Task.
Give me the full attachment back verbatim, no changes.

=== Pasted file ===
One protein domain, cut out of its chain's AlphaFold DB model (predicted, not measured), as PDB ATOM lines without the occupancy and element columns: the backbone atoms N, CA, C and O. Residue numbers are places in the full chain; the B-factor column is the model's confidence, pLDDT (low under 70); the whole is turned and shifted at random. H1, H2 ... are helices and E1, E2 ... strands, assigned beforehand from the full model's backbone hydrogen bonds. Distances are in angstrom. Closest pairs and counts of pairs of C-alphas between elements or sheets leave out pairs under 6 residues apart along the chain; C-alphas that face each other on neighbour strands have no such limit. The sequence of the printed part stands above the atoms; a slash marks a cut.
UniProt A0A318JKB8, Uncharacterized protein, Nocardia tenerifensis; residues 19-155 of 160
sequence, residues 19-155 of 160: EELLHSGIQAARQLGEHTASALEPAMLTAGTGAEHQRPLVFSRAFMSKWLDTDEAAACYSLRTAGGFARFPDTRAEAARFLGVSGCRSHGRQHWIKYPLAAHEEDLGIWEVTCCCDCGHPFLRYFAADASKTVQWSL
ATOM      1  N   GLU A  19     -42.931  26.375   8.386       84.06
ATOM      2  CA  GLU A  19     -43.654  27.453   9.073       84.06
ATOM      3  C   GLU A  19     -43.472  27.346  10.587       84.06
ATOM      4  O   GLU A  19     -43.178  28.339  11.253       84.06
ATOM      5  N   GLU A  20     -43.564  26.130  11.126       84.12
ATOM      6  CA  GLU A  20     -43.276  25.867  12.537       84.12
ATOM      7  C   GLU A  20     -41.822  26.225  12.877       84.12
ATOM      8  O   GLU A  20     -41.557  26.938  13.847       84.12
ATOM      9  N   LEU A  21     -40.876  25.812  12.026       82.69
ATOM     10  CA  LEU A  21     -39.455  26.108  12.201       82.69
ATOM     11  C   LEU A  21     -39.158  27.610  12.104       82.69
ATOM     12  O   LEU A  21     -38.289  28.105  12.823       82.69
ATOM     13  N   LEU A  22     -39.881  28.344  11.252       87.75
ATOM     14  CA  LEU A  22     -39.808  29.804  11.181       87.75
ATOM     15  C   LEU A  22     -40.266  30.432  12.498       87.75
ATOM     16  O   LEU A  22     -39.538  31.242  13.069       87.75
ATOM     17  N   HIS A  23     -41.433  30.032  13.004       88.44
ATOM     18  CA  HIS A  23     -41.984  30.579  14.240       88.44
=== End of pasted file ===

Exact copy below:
One protein domain, cut out of its chain's AlphaFold DB model (predicted, not measured), as PDB ATOM lines without the occupancy and element columns: the backbone atoms N, CA, C and O. Residue numbers are places in the full chain; the B-factor column is the model's confidence, pLDDT (low under 70); the whole is turned and shifted at random. H1, H2 ... are helices and E1, E2 ... strands, assigned beforehand from the full model's backbone hydrogen bonds. Distances are in angstrom. Closest pairs and counts of pairs of C-alphas between elements or sheets leave out pairs under 6 residues apart along the chain; C-alphas that face each other on neighbour strands have no such limit. The sequence of the printed part stands above the atoms; a slash marks a cut.
UniProt A0A318JKB8, Uncharacterized protein, Nocardia tenerifensis; residues 19-155 of 160
sequence, residues 19-155 of 160: EELLHSGIQAARQLGEHTASALEPAMLTAGTGAEHQRPLVFSRAFMSKWLDTDEAAACYSLRTAGGFARFPDTRAEAARFLGVSGCRSHGRQHWIKYPLAAHEEDLGIWEVTCCCDCGHPFLRYFAADASKTVQWSL
ATOM      1  N   GLU A  19     -42.931  26.375   8.386       84.06
ATOM      2  CA  GLU A  19     -43.654  27.453   9.073       84.06
ATOM      3  C   GLU A  19     -43.472  27.346  10.587       84.06
ATOM      4  O   GLU A  19     -43.178  28.339  11.253       84.06
ATOM      5  N   GLU A  20     -43.564  26.130  11.126       84.12
ATOM      6  CA  GLU A  20     -43.276  25.867  12.537       84.12
ATOM      7  C   GLU A  20     -41.822  26.225  12.877       84.12
ATOM      8  O   GLU A  20     -41.557  26.938  13.847       84.12
ATOM      9  N   LEU A  21     -40.876  25.812  12.026       82.69
ATOM     10  CA  LEU A  21     -39.455  26.108  12.201       82.69
ATOM     11  C   LEU A  21     -39.158  27.610  12.104       82.69
ATOM     12  O   LEU A  21     -38.289  28.105  12.823       82.69
ATOM     13  N   LEU A  22     -39.881  28.344  11.252       87.75
ATOM     14  CA  LEU A  22     -39.808  29.804  11.181       87.75
ATOM     15  C   LEU A  22     -40.266  30.432  12.498       87.75
ATOM     16  O   LEU A  22     -39.538  31.242  13.069       87.75
ATOM     17  N   HIS A  23     -41.433  30.032  13.004       88.44
ATOM     18  CA  HIS A  23     -41.984  30.579  14.240       88.44